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Technische Universität Darmstadt
Department of Computer Integrated Design
Fachgebiet Datenverarbeitung in der Konstruktion (DiK)
Petersenstr. 30
64287 Darmstadt
E-Mail: {anderl, nattermann, rollmann}
Phone: +49 6151 16-6001

The development of active systems is characterized by the integration of electronic components into mechanical structures. The behavior of the overall system, based on a framework of internal and external conditions, is influenced by the targeted use of intelligent control circuits.

Mechatronic systems are defined by the functional and/or spatial integration of actuators, sensors and information processing into existing mechanical structures. Adaptronic systems are to be considered as a further development of mechatronic systems and are characterized by the fully structurally and spatially integrated electronic components [1]. This high level of integration gives rise to high demands on product development methodology and requires a tight integration of the various technical disciplines during the development process of active systems.

For the development of mechatronic systems a procedure in accordance with the “V-Modell” of VDI guideline 2206 is applied. The “V-Modell” describes the development of mechatronic systems based on a systematic analysis of needs and requirements as well as an allocation of tasks between the individual disciplines [2]. The detailed design is then performed in parallel and self-dependently in the various involved disciplines. Furthermore, following completion of the development activities, the results of the various disciplines will be integrated to subsystems and systems, and verified to assure compliance with the requirements originally specified.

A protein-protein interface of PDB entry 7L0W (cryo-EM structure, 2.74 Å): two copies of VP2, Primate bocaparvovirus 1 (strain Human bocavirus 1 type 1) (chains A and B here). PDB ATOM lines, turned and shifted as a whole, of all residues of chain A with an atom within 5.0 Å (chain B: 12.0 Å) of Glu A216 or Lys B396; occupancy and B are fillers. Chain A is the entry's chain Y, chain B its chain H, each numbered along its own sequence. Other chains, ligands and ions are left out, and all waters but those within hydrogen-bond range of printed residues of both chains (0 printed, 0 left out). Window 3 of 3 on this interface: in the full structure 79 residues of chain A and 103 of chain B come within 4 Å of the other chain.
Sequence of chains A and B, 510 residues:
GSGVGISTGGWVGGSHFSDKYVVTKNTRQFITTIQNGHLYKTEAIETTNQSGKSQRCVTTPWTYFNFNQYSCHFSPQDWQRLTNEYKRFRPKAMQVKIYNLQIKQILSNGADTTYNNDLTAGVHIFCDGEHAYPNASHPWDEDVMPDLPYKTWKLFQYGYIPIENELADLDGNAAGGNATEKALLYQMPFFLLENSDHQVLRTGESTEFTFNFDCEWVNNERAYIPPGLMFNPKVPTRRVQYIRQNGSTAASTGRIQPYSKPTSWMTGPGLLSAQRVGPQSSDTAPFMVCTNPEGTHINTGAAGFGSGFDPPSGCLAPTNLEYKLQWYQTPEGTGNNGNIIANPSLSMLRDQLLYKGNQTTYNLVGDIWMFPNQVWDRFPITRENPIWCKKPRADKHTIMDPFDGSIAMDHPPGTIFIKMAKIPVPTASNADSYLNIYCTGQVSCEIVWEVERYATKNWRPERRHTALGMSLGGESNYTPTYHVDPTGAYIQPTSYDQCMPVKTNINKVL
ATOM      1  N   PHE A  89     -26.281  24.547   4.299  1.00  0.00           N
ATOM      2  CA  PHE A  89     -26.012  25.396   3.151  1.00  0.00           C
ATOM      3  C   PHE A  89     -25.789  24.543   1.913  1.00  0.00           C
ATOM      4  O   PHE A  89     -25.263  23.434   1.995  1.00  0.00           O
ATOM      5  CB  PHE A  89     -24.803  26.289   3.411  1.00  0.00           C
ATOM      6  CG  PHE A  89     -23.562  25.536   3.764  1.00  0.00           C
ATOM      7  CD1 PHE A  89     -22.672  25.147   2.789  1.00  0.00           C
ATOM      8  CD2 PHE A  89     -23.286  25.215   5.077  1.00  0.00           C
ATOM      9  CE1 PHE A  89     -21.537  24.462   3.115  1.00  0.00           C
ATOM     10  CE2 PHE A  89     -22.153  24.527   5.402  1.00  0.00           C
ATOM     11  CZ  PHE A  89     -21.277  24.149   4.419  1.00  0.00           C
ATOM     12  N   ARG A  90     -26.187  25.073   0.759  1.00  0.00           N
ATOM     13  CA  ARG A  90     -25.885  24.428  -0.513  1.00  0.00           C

It appears, however, that this approach often leads to problems in the integration phase [3]. Due to self-dependence development, the discipline-specific components meet their specific requirements but cannot easily be integrated to comprehensive systems. This is generally due to an inadequate consideration of the dependencies between the interdependence of disciplines and components and the lack of communication between the disciplines during the development process.

The problems during the integration result in a high number of iterations in which the discipline-specific solutions subsequently are adapted, integrated and analyzed again. The problems are even more challenging if cross-enterprise development has to be performed.

The further development of mechatronic to adaptronic products therefore requires not only profound developments in the field of mechanics, electronics, information technology (IT), and material sciences, but also necessitates a change in paradigm and hence substantiates the need to adapt and enhance the methods of modern virtual product development in this multidisciplinary field of engineering.

The future methods of product development not only need to control the development processes and manage data from all disciplines, but must also offer the possibility to compare the results of disciplines involved. This requires pushing up the event of synergistic integration to -earlier stages of the virtual product development process.

To take the structural integration of mechatronic and adaptronic systems and the high degree of crosslinking of the various disciplines in the system development into consideration, the Department of Computer Integrated Design of TU Darmstadt proposes the “W-Modell” as a new methodological approach for the development of active systems. The “W-Modell” principally is based on the well-known “V-Modell”, but also includes several essential methodical innovations, which address current and future challenges in the development of active systems.